4. Human-Interventional Studies
The University defines human-interventional studies as those designed to answer specific questions about intervention(s) in human participants, whose purpose is to investigate the effectiveness of the intervention(s) and to improve health outcomes. For more information and examples, click here.
Human-interventional studies can be considered by DESC, but if you think that your research fits this definition, then you should read the information here and read the document providing an overview of the process, which can be downloaded from the links on the right of this page.
5. Researcher Safety
You should consider whether any of the planned research activities pose a risk for you or any other researchers involved in the project. Issue of personal safety should be particularly considered when the researcher is working outside normal hours, conducting activities off University premises (especially if working alone), working with potentially threatening people or conducting activities in a potentially dangerous environment. Procedures should be put in place to protect the researcher's safety as far as possible. In particular, supervisors and students must be familiar with the guidance and advice provided by safety services.
The safety of researchers is an integral part of the ethical review procedure. Therefore, you will be asked whether any of the planned research activities pose a risk to any of the researchers and, if so, how you will manage this risk. We also ask that all applicants to DESC complete and submit the "Researcher Safety Form" (downloadable from the link on the right of this page) and submit it alongside their application for ethical approval in Section F of the online form (i.e., as "supporting documentation"). No research must be conducted until after DESC has considered both the ethical implications of the research and the safety of the researcher and given permission for the research to go ahead.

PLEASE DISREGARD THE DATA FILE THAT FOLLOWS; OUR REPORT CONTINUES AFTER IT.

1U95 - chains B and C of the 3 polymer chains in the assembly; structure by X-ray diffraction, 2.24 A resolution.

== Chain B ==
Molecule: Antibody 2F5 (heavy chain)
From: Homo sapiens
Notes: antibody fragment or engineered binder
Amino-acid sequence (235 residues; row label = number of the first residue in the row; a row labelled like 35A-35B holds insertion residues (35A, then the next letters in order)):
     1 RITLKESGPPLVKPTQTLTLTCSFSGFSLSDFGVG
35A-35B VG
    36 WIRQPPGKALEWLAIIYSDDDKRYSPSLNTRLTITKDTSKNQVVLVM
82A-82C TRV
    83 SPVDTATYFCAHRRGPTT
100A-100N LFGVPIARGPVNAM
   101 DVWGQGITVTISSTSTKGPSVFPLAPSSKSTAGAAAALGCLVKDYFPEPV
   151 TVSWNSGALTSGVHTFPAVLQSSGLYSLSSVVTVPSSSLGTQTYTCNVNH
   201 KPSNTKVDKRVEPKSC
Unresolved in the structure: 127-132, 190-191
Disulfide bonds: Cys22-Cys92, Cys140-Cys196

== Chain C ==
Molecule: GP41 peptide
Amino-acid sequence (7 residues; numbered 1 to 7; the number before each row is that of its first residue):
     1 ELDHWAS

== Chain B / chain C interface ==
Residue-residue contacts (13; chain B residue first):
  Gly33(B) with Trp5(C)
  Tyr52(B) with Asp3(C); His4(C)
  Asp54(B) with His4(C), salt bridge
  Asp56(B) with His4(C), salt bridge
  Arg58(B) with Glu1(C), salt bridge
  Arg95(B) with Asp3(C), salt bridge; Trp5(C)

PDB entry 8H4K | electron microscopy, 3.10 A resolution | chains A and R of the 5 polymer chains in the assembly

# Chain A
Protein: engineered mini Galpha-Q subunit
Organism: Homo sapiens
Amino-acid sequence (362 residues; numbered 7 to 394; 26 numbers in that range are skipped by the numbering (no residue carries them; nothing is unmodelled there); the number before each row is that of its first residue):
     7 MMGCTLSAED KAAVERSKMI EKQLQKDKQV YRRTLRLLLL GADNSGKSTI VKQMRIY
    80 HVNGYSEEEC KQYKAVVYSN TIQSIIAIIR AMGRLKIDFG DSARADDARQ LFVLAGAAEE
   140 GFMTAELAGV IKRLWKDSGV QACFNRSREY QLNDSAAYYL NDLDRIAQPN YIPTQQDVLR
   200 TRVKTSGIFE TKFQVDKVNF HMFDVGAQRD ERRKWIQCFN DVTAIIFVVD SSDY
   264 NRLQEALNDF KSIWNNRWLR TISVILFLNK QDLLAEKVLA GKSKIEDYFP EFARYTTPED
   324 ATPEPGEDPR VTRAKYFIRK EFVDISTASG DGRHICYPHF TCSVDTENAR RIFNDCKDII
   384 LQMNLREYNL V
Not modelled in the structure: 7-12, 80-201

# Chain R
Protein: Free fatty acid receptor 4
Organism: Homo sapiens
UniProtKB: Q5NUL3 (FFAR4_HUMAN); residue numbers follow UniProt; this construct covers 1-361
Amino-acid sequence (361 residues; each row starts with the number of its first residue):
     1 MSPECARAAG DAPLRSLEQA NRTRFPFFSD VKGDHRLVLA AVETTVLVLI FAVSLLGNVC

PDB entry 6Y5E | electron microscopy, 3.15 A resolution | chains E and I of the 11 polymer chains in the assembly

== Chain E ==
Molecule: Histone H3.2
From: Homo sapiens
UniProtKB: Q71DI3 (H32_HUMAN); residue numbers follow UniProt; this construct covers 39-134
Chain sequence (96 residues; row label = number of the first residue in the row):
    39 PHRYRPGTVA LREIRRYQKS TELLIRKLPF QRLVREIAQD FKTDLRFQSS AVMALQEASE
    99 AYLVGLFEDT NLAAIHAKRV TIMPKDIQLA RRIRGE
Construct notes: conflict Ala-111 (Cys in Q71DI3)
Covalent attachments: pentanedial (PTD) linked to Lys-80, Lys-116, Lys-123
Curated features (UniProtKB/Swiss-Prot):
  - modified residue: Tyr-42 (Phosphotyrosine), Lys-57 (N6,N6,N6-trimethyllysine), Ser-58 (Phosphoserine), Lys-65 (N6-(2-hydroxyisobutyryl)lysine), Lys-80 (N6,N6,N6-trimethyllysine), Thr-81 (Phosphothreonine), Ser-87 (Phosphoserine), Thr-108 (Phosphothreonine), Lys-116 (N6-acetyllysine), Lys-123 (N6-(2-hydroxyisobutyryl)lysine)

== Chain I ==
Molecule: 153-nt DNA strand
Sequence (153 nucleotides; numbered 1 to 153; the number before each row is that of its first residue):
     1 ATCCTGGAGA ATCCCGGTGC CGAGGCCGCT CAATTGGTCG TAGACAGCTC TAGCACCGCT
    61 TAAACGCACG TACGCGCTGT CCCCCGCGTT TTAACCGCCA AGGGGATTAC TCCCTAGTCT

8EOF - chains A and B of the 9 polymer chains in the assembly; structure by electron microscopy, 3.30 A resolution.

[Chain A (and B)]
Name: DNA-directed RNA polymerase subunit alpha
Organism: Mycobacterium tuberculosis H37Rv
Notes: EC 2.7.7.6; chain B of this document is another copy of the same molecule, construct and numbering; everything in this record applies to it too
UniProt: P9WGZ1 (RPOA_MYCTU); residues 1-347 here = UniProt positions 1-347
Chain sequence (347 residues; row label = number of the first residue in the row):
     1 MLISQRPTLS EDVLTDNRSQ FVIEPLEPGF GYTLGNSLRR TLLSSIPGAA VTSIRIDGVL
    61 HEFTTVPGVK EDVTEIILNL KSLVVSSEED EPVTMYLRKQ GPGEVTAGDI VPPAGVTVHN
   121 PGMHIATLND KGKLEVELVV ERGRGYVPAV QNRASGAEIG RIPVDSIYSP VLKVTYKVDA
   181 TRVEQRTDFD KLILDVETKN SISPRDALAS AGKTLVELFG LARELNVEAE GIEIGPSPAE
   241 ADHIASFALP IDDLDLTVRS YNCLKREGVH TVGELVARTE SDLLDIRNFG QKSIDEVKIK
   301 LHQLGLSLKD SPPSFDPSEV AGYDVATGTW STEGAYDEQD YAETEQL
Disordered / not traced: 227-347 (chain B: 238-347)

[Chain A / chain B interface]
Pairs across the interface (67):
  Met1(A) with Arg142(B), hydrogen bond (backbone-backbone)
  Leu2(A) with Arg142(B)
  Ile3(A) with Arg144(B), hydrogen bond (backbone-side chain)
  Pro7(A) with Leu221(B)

6. Disclosure & Barring Service (DBS)
Students working with vulnerable populations such as children or elderly people are required to have their record checked by the Disclosure & Barring Service (DBS). The process, known as disclosure, is co-ordinated by the Deputy Head of Department, Elizabeth Milne, and can take some weeks to set up. For undergraduate students, it is advisable to obtain a form as soon as the project topic has been chosen during semester two, Level 2. Relevant forms can be obtained from Diane Inkersole.
7. Management of Research Data
It is important to consider how you will manage the data that you obtain from your research. Please click here (or follow the link on the right of this page) for more information, and for a link to a tool that you can use to construct a data management plan.
8. Making Changes to your Research Following Approval
If you need to make any changes to your procedures once they have been approved, then you should compete the 'Request for an amendment' form, which can be downloaded from the link on the right of this page.
Please note that you should be inclusive in your original application (e.g., include procedures and measures, even if you do not necessarily plan to use them), to reduce the likelihood that you will need to ask for an amendment later. Remember that most people are unrealistically optimistic, so please make and include contingency plans in your original application, should your original design, sampling procedure etc. later prove untenable.